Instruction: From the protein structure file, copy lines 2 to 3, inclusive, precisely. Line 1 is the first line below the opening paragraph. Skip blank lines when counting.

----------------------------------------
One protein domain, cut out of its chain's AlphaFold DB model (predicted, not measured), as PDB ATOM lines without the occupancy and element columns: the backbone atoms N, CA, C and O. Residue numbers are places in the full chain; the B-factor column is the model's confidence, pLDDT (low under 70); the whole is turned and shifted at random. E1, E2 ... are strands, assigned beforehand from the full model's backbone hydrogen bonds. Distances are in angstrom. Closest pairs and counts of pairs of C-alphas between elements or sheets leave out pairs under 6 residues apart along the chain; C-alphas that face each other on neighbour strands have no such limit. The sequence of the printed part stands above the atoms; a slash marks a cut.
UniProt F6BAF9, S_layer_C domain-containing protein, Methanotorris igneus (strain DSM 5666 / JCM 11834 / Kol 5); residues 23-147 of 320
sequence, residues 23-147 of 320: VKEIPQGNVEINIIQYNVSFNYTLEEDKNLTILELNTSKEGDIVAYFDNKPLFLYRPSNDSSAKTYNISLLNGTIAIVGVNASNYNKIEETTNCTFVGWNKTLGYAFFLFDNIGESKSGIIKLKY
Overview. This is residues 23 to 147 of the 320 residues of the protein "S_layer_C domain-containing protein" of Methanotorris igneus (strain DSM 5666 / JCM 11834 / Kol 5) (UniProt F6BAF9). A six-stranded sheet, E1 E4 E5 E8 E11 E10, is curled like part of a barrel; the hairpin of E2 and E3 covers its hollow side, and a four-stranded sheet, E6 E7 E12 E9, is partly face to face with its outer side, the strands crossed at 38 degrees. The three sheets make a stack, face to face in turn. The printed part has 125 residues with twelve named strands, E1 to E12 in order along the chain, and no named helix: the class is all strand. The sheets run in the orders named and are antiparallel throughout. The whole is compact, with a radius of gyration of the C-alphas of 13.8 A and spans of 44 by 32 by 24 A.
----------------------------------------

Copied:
sequence, residues 23-147 of 320: VKEIPQGNVEINIIQYNVSFNYTLEEDKNLTILELNTSKEGDIVAYFDNKPLFLYRPSNDSSAKTYNISLLNGTIAIVGVNASNYNKIEETTNCTFVGWNKTLGYAFFLFDNIGESKSGIIKLKY
Overview. This is residues 23 to 147 of the 320 residues of the protein "S_layer_C domain-containing protein" of Methanotorris igneus (strain DSM 5666 / JCM 11834 / Kol 5) (UniProt F6BAF9). A six-stranded sheet, E1 E4 E5 E8 E11 E10, is curled like part of a barrel; the hairpin of E2 and E3 covers its hollow side, and a four-stranded sheet, E6 E7 E12 E9, is partly face to face with its outer side, the strands crossed at 38 degrees. The three sheets make a stack, face to face in turn. The printed part has 125 residues with twelve named strands, E1 to E12 in order along the chain, and no named helix: the class is all strand. The sheets run in the orders named and are antiparallel throughout. The whole is compact, with a radius of gyration of the C-alphas of 13.8 A and spans of 44 by 32 by 24 A.